HOW SUDAFED WORKS
The active ingredient, PSE, relieves nasal congestion by narrowing the blood vessels of your nasal passages. By doing this, it opens up your nasal passages and drains out your sinus secretions, therefore making your nasal passages clearer so you can breathe easily.
The most common side effects of Sudafed, which are often mild, include:
- Restlessness or excitability, especially in children
- Loss of appetite
On the other hand, Sudafed can cause some serious side effects, although they occur rarely.
Some serious side effects of Sudafed include:
- Fast or irregular heartbeat
- Convulsion or seizures
- Trouble breathing
- Heart attack or stroke
- Chest pain
- Increased blood pressure
DRUG INTERACTIONS WITH SUDAFED
Like most drugs, Sudafed can interact with other medications you may be taking, so always let your doctor or pharmacist know of any current medication before using Sudafed, to confirm if it’ll be safe to take them both together.
However, Sudafed should not be taken with:
Additionally, let your doctor or pharmacist know if you’re taking any of these drugs, as they may either recommend a lower dose of any of the drugs or advise that you stop taking the with Sudafed.
- Blood pressure medication
- Migraine medication
- Asthma medication
- OTC herbal remedies such as St. John’s Wort
Also, Sudafed taken under certain medical conditions can worsen the condition, therefore, before using Sudafed inform your doctor or pharmacist of any underlying medical conditions such as:
- Heart diseases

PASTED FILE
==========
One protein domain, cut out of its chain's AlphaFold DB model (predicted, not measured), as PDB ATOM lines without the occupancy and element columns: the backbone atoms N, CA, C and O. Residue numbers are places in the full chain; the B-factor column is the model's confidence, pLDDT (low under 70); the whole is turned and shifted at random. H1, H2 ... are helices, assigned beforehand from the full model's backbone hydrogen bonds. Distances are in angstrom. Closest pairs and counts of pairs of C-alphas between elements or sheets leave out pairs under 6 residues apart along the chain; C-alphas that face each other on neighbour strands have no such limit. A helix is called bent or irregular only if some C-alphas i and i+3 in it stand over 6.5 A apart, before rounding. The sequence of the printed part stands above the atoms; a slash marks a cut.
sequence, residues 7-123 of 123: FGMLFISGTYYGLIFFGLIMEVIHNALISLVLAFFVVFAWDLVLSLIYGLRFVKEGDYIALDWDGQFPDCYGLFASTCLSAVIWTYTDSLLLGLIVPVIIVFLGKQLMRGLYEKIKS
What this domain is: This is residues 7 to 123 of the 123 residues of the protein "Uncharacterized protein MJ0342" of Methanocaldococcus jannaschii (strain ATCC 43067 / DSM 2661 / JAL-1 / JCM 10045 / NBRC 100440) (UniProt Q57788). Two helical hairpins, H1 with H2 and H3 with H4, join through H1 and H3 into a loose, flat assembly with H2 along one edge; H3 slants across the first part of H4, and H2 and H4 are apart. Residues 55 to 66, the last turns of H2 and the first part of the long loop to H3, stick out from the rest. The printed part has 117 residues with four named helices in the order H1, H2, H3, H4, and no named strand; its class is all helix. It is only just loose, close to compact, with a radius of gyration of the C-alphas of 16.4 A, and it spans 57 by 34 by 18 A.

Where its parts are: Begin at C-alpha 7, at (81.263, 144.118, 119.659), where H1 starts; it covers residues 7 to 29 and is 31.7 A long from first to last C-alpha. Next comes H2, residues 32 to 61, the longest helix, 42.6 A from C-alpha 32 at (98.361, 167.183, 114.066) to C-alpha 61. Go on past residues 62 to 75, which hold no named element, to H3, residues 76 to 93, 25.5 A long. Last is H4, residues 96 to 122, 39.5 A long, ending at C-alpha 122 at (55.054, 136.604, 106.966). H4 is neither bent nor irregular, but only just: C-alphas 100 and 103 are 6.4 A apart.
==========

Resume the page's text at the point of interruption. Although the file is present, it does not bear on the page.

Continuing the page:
- Type 2 diabetes
- Any psychiatric condition
- Blood vessel disease
- Enlarged prostrate
CAN YOU TAKE IBUPROFEN WITH SUDAFED?
Yes, Ibuprofen can be taken with Sudafed as there are no known drug interactions between the two. Some Sudafed products such as Sudafed Sinus + Anti-inflammatory Pain Relief Caplets contain Ibuprofen as an active ingredient, along with PSE and hydrochloride.
However, considering the individual side effects of both drugs, combining them may lead to an increased risk of side effects or some allergic reactions that may require urgent medical attention, such as difficulty in breathing, swelling of hands face, or mouth, and difficulty swallowing.
If you have had a stomach ulcer before, you’re an alcoholic, smoker, or over 60 years in poor health or you’re using other NSAIDs, steroids, blood thinners, or any medication, don’t use Ibuprofen with Sudafed unless your doctor approves. Because the medication may cause sudden stomach or bowel bleeding. Call your doctor immediately if you have severe stomach pain, black stool or you’re vomiting blood or substance that looks like coffee grounds.
On another note, don’t take Ibuprofen with Sudafed within 2 weeks of taking monoamine oxidase inhibitor (MAOI) drugs, or else you may develop extremely high blood pressure.
HOW CAN YOU TAKE IBUPROFEN WITH SUDAFED?
If you’re combining Ibuprofen with Sudafed, then carefully follow your doctor’s instructions on how to take the medication. Depending on your age and condition, Ibuprofen with Sudafed is prescribed differently for different patients. For instance, the average dosage for adults and children who are 12 years or over using Ibuprofen and Sudafed to treat sinus symptoms is 200mg of Ibuprofen and 30mg of Sudafed, 1-2 tablets taken orally every 4-6 hours.
While for children younger than 12 years treating sinus symptoms, their recommended dose should be gotten from their doctor. When you miss a dose, take it as soon as you remember, however, if it’s about time for your next dose, skip the missed one and continue with your regular dosing schedule.
CAN YOU TAKE IBUPROFEN WITH SUDAFED PE?
Instead of PSE, Sudafed PE contains phenylephrine as an active ingredient, however, like the regular Sudafed, Ibuprofen can be taken with Sudafed PE as there is no known drug interaction between the two or any harmful side effect when Ibuprofen is combined with phenylephrine.
Although Ibuprofen and Sudafed are known to interact with a lot of drugs, taking them together has not shown to be harmful, since both drugs do not contain the same active ingredient and they don’t work in the same way. However, be mindful of how you take them together, because they may cause increased side effects or some allergic reactions. Call your doctor if you notice any side effects from combining Ibuprofen with Sudafed.